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English Dictionary: cheat by the DICT Development Group
6 results for cheat
From WordNet (r) 3.0 (2006) [wn]:
  1. weedy annual grass often occurs in grainfields and other cultivated land; seeds sometimes considered poisonous
    Synonym(s): darnel, tare, bearded darnel, cheat, Lolium temulentum
  2. weedy annual native to Europe but widely distributed as a weed especially in wheat
    Synonym(s): chess, cheat, Bromus secalinus
  3. someone who leads you to believe something that is not true
    Synonym(s): deceiver, cheat, cheater, trickster, beguiler, slicker
  4. the act of swindling by some fraudulent scheme; "that book is a fraud"
    Synonym(s): swindle, cheat, rig
  5. a deception for profit to yourself
    Synonym(s): cheat, cheating
  1. deprive somebody of something by deceit; "The con-man beat me out of $50"; "This salesman ripped us off!"; "we were cheated by their clever-sounding scheme"; "They chiseled me out of my money"
    Synonym(s): cheat, rip off, chisel
  2. defeat someone through trickery or deceit
    Synonym(s): cheat, chouse, shaft, screw, chicane, jockey
  3. engage in deceitful behavior; practice trickery or fraud; "Who's chiseling on the side?"
    Synonym(s): cheat, chisel
  4. be sexually unfaithful to one's partner in marriage; "She cheats on her husband"; "Might her husband be wandering?"
    Synonym(s): cheat on, cheat, cuckold, betray, wander
From Webster's Revised Unabridged Dictionary (1913) [web1913]:
   Cheat \Cheat\, n. [rob. an abbrevation of escheat, lands or
      tenements that fall to a lord or to the state by forfeiture,
      or by the death of the tenant without heirs; the meaning
      being explained by the frauds, real or supposed, that were
      resorted to in procuring escheats. See {Escheat}.]
      1. An act of deception or fraud; that which is the means of
            fraud or deception; a fraud; a trick; imposition;
                     When I consider life, 'tis all a cheat. --Dryden.
      2. One who cheats or deceives; an impostor; a deceiver; a
                     Airy wonders, which cheats interpret. --Johnson
      3. (Bot.) A troublesome grass, growing as a weed in grain
            fields; -- called also {chess}. See {Chess}.
      4. (Law) The obtaining of property from another by an
            intentional active distortion of the truth.
      Note: When cheats are effected by deceitful or illegal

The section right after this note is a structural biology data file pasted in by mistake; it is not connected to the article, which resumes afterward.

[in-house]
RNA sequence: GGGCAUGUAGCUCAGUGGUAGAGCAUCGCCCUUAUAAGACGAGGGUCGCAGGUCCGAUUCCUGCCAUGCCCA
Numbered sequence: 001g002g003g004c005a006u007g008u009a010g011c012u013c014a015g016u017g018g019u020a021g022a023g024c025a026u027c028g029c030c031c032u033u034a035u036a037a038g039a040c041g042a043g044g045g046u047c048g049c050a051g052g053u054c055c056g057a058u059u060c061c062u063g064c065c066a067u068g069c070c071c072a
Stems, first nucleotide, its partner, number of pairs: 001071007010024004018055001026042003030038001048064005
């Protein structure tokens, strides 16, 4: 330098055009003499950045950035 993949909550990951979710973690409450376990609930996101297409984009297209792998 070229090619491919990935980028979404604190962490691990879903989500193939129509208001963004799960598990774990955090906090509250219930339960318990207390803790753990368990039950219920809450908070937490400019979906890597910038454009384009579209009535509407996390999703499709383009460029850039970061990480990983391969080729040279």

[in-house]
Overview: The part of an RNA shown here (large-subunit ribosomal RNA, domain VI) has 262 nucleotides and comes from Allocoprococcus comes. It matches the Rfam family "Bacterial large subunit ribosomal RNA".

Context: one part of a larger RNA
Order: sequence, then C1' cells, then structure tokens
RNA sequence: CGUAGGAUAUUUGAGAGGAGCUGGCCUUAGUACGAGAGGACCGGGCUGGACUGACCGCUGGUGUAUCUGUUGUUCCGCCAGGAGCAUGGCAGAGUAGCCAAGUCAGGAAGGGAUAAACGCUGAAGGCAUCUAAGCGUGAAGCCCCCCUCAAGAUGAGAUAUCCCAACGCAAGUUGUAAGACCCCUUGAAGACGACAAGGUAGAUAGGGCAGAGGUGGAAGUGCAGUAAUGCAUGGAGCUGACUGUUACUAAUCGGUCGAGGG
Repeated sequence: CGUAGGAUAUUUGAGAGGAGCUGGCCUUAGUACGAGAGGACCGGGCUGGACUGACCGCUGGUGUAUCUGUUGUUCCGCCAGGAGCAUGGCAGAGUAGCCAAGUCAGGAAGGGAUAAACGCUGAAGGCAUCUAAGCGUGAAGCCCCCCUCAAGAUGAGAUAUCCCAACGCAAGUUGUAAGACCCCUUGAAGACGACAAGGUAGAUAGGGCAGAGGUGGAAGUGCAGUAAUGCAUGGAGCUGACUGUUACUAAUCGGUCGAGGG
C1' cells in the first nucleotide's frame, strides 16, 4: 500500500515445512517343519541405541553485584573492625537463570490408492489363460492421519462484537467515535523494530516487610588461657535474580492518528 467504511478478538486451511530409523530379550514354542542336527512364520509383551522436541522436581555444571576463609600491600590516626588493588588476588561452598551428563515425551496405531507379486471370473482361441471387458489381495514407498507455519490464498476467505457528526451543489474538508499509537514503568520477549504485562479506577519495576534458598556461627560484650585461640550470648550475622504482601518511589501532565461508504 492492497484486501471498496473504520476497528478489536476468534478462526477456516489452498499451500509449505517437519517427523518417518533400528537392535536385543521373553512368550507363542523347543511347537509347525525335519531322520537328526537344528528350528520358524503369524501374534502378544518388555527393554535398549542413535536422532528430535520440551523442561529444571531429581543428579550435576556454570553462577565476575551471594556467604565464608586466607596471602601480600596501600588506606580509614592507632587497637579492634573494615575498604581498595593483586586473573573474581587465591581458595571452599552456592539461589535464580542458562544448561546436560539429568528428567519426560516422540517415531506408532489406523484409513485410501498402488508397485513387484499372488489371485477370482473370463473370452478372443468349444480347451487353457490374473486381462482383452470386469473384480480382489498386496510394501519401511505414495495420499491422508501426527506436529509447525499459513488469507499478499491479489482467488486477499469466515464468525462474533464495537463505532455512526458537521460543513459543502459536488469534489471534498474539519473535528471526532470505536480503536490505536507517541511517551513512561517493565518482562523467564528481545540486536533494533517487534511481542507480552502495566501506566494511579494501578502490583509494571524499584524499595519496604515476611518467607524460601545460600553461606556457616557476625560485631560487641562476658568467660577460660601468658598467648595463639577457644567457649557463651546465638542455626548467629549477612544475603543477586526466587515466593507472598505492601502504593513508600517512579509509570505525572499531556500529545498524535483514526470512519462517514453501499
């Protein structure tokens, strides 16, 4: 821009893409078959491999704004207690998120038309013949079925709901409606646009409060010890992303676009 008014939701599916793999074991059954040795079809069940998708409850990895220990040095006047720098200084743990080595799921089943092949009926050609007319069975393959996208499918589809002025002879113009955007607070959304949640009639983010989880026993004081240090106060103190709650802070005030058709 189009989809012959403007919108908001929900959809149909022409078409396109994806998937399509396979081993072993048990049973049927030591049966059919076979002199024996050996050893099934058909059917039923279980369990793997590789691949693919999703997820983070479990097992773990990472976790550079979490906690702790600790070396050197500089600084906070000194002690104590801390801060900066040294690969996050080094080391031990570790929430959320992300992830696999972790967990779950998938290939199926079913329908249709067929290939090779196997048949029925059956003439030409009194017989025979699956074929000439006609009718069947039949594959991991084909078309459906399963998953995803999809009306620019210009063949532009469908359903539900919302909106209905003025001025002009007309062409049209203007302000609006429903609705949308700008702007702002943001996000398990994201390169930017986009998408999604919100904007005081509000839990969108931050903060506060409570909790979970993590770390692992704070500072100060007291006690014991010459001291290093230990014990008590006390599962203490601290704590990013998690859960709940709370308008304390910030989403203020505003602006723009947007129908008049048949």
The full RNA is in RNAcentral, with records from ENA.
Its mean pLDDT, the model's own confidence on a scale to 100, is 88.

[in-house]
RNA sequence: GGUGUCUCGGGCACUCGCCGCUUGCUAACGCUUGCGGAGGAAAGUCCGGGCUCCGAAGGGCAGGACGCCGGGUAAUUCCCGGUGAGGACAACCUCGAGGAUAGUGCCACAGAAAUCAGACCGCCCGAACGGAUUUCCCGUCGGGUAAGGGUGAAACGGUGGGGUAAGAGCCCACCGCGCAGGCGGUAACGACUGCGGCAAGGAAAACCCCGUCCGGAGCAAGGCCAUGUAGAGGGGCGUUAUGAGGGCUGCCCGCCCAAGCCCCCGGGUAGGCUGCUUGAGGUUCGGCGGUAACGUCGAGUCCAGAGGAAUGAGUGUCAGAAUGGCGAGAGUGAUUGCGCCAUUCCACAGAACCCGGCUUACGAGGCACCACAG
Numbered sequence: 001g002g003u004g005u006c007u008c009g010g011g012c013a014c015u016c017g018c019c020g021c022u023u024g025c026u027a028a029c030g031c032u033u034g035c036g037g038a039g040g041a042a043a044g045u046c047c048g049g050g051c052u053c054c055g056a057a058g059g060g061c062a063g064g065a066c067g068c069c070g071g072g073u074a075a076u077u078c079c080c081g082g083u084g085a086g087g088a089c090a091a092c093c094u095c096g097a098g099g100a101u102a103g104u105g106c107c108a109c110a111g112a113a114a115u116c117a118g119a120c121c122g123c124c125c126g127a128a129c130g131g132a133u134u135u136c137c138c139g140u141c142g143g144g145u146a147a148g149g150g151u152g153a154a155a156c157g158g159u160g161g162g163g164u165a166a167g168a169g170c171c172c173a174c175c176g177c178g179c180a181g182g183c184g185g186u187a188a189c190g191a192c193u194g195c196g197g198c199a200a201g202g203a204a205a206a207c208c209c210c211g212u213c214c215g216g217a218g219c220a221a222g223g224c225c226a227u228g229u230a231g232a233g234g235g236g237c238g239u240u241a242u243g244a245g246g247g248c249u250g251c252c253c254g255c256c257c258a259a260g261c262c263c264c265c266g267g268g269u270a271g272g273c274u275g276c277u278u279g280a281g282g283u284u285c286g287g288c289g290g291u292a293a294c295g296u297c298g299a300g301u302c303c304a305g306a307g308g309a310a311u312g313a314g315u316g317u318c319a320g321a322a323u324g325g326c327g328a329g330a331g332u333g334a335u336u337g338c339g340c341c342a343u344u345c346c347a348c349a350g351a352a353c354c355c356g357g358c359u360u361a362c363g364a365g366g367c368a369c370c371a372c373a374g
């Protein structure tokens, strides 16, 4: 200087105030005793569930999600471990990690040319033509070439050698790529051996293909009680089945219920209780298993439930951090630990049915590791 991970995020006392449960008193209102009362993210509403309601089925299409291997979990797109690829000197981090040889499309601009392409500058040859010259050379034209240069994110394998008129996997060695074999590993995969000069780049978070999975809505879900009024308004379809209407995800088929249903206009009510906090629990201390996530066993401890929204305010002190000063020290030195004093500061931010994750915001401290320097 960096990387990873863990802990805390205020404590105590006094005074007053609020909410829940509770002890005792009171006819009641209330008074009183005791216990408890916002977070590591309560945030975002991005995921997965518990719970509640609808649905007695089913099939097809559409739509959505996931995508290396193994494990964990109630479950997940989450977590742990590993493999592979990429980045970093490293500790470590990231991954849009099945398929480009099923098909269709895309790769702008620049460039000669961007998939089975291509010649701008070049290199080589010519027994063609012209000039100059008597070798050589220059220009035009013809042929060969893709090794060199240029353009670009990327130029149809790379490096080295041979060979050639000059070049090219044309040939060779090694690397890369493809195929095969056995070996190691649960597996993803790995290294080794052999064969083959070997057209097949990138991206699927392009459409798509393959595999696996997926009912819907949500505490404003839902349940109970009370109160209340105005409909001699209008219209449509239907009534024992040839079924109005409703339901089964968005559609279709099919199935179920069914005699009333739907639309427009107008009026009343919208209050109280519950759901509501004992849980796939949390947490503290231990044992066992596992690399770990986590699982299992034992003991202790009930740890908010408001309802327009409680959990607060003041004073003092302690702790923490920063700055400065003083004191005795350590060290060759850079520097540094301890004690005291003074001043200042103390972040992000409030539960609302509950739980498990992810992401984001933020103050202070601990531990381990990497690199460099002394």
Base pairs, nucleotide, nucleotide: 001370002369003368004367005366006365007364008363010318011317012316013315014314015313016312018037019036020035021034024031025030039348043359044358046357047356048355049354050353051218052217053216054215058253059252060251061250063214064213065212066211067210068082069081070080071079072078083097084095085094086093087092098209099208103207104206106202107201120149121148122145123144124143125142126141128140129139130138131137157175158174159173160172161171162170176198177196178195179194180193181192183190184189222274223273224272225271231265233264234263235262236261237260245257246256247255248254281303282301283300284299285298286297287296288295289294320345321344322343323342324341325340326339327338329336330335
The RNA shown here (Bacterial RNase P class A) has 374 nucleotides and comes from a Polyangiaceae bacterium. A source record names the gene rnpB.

symbols or tokens which may affect the public at large
               and against which common prudence could not have
               guarded, they are indictable at common law. --Wharton.
      Syn: Deception; imposture; fraud; delusion; artifice; trick;
               swindle; deceit; guile; finesse; stratagem.

From Webster's Revised Unabridged Dictionary (1913) [web1913]:
   Cheat \Cheat\, v. i.
      To practice fraud or trickery; as, to cheat at cards.

From Webster's Revised Unabridged Dictionary (1913) [web1913]:
   Cheat \Cheat\, n. [Perh. from OF. chet[82] goods, chattels.]
      Wheat, or bread made from wheat. [Obs.] --Drayton.
               Their purest cheat, Thrice bolted, kneaded, and subdued
               in paste.                                                --Chapman.

From Webster's Revised Unabridged Dictionary (1913) [web1913]:
   Cheat \Cheat\, v. t. [imp. & p. p. {Cheated}; p. pr. & vb. n.
      {Cheating}.] [See {Cheat}, n., {Escheat}.]
      1. To deceive and defraud; to impose upon; to trick; to
                     I am subject to a tyrant, a sorcerer, that by his
                     cunning hath cheated me of this island. --Shak.
      2. To beguile. --Sir W. Scott.
                     To cheat winter of its dreariness.      --W. Irving.
      Syn: To trick; cozen; gull; chouse; fool; outwit; circumvent;
               beguile; mislead; dupe; swindle; defraud; overreach;
               delude; hoodwink; deceive; bamboozle.

From Webster's Revised Unabridged Dictionary (1913) [web1913]:
   Chess \Chess\, n. (Bot.)
      A species of brome grass ({Bromus secalinus}) which is a
      troublesome weed in wheat fields, and is often erroneously
      regarded as degenerate or changed wheat; it bears a very
      slight resemblance to oats, and if reaped and ground up with
      wheat, so as to be used for food, is said to produce narcotic
      effects; -- called also {cheat} and {Willard's bromus}. [U.
      Note: Other species of brome grass are called upright chess,
               soft chess, etc.
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